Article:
This is not as straightforward as it seems, given that a more sophisticated front end will inherently create more data and feeds that need supplying, as well as storage space.


Is data safe?

In turn, issues arise over how to derive value from data. If data output is not reliable then the whole trust-based banking relationship is negated.

Compliance also becomes an issue if data is not verifiable and trustworthy.

“If you have lots of systems interfacing with each other, the potential for data mismatch and missed integration paths becomes greater,” says Dominic Sanna, sales manager at investment management systems provider Simcorp.

“You then get a downstream inaccuracy effect on other processes, says Sanna.”

Peter McKenna, market development director at data management and asset servicing and distribution solutions provider DST Global Solutions, points out that with regulation on the rise, middle and back office systems need to be more robust.

“In many cases, regulators require certain levels of frequency for reporting operating parameters and that these parameters need to be within certain tolerance,” he says.

“This means that process downtime or errors in the data, whether caused by system interfaces or humans, must be kept within limits. Middle and back office systems need to be reliable and consistent in terms of performance (speed and efficiency in processing, regardless of size of data), and be timely.”

Client confidentiality is also essential. Where Chinese walls are required they must be fully functioning and up to date. Indeed banks will do anything to defend reputational risk and data management, and security is high up the list of priorities.

Box story about RBS's system upgrades



Show me the data

For private banks, the strong push to get better front ends relies on the core banking system being able to feed it customisable, real-time, verifiable data through having a robust archive, and by managing the data well.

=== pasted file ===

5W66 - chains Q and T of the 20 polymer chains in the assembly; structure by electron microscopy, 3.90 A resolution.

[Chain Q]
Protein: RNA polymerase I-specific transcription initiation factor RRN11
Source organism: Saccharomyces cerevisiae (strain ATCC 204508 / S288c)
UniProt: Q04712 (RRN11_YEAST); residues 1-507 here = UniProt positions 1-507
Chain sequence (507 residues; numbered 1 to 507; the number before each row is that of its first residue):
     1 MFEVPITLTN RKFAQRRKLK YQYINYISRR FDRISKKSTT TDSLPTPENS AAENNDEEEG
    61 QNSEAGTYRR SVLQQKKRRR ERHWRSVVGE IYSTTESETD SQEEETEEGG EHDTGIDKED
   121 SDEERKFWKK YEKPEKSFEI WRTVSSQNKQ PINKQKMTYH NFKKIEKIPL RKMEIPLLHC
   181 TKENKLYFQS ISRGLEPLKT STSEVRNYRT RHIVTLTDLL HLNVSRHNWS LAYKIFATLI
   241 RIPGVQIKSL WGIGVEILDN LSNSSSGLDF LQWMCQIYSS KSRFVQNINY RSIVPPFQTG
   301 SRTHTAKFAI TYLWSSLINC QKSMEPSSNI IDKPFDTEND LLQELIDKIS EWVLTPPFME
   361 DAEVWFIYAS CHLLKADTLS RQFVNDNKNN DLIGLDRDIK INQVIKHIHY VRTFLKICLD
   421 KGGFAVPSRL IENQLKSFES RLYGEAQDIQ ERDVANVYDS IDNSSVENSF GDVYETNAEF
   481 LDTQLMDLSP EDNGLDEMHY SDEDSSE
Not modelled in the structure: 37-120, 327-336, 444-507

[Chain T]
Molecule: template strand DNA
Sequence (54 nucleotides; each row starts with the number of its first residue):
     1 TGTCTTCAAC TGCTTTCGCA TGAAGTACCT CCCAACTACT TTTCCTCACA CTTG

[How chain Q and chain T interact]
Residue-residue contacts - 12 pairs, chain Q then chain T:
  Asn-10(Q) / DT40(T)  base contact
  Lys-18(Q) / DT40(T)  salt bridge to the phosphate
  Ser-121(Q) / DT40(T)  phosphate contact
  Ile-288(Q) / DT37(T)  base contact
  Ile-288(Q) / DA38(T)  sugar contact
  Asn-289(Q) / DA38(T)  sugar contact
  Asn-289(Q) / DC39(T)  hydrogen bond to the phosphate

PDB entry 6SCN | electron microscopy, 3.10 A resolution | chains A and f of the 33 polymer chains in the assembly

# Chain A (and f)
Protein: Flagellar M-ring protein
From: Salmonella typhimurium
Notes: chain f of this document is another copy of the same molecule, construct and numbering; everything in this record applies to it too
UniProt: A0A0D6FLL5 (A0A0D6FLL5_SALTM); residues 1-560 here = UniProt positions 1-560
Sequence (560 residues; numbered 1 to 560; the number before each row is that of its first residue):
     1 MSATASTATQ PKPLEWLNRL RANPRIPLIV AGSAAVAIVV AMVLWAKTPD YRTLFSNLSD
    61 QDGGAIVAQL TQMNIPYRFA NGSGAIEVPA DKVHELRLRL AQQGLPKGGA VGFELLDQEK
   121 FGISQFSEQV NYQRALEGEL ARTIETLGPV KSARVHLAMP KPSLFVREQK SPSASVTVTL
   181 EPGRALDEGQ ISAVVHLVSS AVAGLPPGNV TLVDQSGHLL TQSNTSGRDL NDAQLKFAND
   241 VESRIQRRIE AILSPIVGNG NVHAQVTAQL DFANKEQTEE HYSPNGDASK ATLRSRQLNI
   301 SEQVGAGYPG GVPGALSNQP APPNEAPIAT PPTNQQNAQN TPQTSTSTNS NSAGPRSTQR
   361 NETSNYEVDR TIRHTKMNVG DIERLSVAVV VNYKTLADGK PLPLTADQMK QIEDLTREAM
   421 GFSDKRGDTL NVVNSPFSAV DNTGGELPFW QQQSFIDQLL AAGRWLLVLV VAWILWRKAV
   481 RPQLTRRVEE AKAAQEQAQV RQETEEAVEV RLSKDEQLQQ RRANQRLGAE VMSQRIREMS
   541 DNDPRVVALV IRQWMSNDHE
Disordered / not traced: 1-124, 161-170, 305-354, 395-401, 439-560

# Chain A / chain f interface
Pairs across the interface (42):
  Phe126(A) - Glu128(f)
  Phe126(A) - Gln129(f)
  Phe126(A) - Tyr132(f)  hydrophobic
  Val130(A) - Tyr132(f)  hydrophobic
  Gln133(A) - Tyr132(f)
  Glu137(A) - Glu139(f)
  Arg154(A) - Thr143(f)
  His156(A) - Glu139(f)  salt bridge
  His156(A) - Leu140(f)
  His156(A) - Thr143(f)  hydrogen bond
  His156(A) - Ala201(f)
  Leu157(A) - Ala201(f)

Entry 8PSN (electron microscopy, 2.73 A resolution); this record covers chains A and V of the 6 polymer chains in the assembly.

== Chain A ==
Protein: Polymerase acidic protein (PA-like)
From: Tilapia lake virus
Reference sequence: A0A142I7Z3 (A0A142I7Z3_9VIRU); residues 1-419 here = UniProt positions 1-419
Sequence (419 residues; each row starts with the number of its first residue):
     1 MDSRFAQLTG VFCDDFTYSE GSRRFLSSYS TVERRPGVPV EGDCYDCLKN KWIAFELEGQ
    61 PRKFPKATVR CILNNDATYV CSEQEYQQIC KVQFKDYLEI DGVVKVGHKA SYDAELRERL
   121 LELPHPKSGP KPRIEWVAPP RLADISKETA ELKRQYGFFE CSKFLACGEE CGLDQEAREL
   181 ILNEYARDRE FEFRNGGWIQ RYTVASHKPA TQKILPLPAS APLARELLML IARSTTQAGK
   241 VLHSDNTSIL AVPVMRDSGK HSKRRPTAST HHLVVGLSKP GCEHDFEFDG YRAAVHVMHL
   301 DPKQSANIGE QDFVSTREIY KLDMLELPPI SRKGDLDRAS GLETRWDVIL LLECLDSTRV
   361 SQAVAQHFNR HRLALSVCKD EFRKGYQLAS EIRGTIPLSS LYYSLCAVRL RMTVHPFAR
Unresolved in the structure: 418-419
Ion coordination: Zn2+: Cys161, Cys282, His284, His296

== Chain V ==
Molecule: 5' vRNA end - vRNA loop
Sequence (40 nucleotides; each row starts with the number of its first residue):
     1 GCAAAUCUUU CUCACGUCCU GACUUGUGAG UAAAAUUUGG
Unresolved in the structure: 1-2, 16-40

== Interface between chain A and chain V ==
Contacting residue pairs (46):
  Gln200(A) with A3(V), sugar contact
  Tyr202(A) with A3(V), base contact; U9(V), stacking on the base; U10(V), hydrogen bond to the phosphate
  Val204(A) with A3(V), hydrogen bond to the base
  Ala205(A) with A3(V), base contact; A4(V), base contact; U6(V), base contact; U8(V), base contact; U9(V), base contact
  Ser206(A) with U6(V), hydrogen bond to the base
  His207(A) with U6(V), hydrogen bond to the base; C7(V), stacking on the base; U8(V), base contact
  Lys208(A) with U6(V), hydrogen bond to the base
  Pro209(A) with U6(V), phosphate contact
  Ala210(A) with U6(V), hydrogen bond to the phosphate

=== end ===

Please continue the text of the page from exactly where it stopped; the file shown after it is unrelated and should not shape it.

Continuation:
The challenge of providing these components is significant, considering the patchwork of legacy systems that many are still living with, as alluded to in PwC’s report.

Accordingly, the trend is to at least look to full-scale single-vendor solutions.

This is especially so if the solution is SOA-based, and can be done gradually by installing the central hub, then replacing other systems one by one.

This lessens the pain of a big bang solution and also means a phased integration can resolve any sticking points.

“Clients are more willing to look at a full-scale solution,” says Engdal. “They have got to the point where everything is so patched that systems are no longer fit for purpose and it is actually less complex to start over.”

Mark Dunleavy, financial services manager at data integration provider Informatica, adds: “Clients might like to take on lots of best-of-breed solutions, but generally a best-of-breed solution will be best in its specialised area, but distinctly average elsewhere. In fact, using lots of best-of-breed vendor solutions has led us to the current state of affairs, with siloed data and systems patched together.”


Best-of-breed system bugs

The other issue with using best-of-breed solutions is that although they provide a function, they do not take care of the data management within that function.

Private banks should then consider starting off with a best-of-breed data management platform or infrastructure hub, as is the case with an SOA solution, and build out function by function, with the ability to connect to existing systems and third parties in the meantime.

Although a phased approach with SOA platforms is popular, not all choose to go down that route. RBS Wealth Management is one currently in the midst of a big-bang system overhaul to adopt a complete front-to-back solution for its UK operations (see box, below).

Yet the PwC survey warns that although vendors are increasingly offering a package that fits up and down the value scale, few private banks have found success with such a system.

The survey reports that using a full-scale solution invariably means losing some of the bespoke functions that an individual private bank might want.

The devil is in the detail, the survey warns. Cost-income reduction is a necessary pursuit for banking heads but one eye must remain on maintaining all-important client trust.

Box story about whether outsourcing is a cost-cutting champion